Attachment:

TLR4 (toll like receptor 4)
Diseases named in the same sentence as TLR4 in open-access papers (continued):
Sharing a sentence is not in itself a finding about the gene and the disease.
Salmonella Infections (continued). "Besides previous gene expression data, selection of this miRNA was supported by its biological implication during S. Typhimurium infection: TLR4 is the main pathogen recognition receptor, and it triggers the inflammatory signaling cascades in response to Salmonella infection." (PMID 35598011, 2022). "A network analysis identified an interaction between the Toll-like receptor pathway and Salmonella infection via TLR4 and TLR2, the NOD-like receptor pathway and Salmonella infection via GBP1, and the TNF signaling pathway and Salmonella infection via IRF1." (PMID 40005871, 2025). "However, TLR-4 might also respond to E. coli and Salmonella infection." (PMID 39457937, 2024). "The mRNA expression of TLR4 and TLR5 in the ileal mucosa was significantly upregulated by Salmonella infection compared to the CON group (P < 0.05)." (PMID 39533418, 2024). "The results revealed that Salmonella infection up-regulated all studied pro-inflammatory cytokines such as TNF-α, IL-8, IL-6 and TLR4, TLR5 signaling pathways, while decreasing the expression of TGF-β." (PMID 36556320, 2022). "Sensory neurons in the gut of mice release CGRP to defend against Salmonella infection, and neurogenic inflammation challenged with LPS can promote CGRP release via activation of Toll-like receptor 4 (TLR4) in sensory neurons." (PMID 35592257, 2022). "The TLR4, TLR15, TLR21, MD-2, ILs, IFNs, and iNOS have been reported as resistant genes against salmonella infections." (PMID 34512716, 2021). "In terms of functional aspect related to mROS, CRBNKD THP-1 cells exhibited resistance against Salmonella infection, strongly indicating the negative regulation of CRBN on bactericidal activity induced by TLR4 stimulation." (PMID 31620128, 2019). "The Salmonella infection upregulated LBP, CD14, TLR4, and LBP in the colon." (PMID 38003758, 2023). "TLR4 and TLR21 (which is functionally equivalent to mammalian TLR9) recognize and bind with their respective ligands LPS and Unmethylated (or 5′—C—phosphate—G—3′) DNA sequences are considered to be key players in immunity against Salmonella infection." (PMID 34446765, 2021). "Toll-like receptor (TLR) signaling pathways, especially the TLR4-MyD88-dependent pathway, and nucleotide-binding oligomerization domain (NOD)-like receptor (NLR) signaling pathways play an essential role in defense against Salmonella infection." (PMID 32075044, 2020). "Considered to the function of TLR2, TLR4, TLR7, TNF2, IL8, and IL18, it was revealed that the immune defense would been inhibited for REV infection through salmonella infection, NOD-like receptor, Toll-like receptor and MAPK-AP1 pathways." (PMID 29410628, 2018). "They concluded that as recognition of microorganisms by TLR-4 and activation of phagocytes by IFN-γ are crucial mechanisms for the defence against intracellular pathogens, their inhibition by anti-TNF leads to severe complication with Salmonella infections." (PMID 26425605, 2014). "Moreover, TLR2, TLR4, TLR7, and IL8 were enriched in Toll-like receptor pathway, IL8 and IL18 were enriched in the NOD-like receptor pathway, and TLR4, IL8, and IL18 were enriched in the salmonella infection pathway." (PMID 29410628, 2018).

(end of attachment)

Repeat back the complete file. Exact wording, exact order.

TLR4 (toll like receptor 4)
Diseases named in the same sentence as TLR4 in open-access papers (continued):
Sharing a sentence is not in itself a finding about the gene and the disease.
Salmonella Infections (continued). "Besides previous gene expression data, selection of this miRNA was supported by its biological implication during S. Typhimurium infection: TLR4 is the main pathogen recognition receptor, and it triggers the inflammatory signaling cascades in response to Salmonella infection." (PMID 35598011, 2022). "A network analysis identified an interaction between the Toll-like receptor pathway and Salmonella infection via TLR4 and TLR2, the NOD-like receptor pathway and Salmonella infection via GBP1, and the TNF signaling pathway and Salmonella infection via IRF1." (PMID 40005871, 2025). "However, TLR-4 might also respond to E. coli and Salmonella infection." (PMID 39457937, 2024). "The mRNA expression of TLR4 and TLR5 in the ileal mucosa was significantly upregulated by Salmonella infection compared to the CON group (P < 0.05)." (PMID 39533418, 2024). "The results revealed that Salmonella infection up-regulated all studied pro-inflammatory cytokines such as TNF-α, IL-8, IL-6 and TLR4, TLR5 signaling pathways, while decreasing the expression of TGF-β." (PMID 36556320, 2022). "Sensory neurons in the gut of mice release CGRP to defend against Salmonella infection, and neurogenic inflammation challenged with LPS can promote CGRP release via activation of Toll-like receptor 4 (TLR4) in sensory neurons." (PMID 35592257, 2022). "The TLR4, TLR15, TLR21, MD-2, ILs, IFNs, and iNOS have been reported as resistant genes against salmonella infections." (PMID 34512716, 2021). "In terms of functional aspect related to mROS, CRBNKD THP-1 cells exhibited resistance against Salmonella infection, strongly indicating the negative regulation of CRBN on bactericidal activity induced by TLR4 stimulation." (PMID 31620128, 2019). "The Salmonella infection upregulated LBP, CD14, TLR4, and LBP in the colon." (PMID 38003758, 2023). "TLR4 and TLR21 (which is functionally equivalent to mammalian TLR9) recognize and bind with their respective ligands LPS and Unmethylated (or 5′—C—phosphate—G—3′) DNA sequences are considered to be key players in immunity against Salmonella infection." (PMID 34446765, 2021). "Toll-like receptor (TLR) signaling pathways, especially the TLR4-MyD88-dependent pathway, and nucleotide-binding oligomerization domain (NOD)-like receptor (NLR) signaling pathways play an essential role in defense against Salmonella infection." (PMID 32075044, 2020). "Considered to the function of TLR2, TLR4, TLR7, TNF2, IL8, and IL18, it was revealed that the immune defense would been inhibited for REV infection through salmonella infection, NOD-like receptor, Toll-like receptor and MAPK-AP1 pathways." (PMID 29410628, 2018). "They concluded that as recognition of microorganisms by TLR-4 and activation of phagocytes by IFN-γ are crucial mechanisms for the defence against intracellular pathogens, their inhibition by anti-TNF leads to severe complication with Salmonella infections." (PMID 26425605, 2014). "Moreover, TLR2, TLR4, TLR7, and IL8 were enriched in Toll-like receptor pathway, IL8 and IL18 were enriched in the NOD-like receptor pathway, and TLR4, IL8, and IL18 were enriched in the salmonella infection pathway." (PMID 29410628, 2018).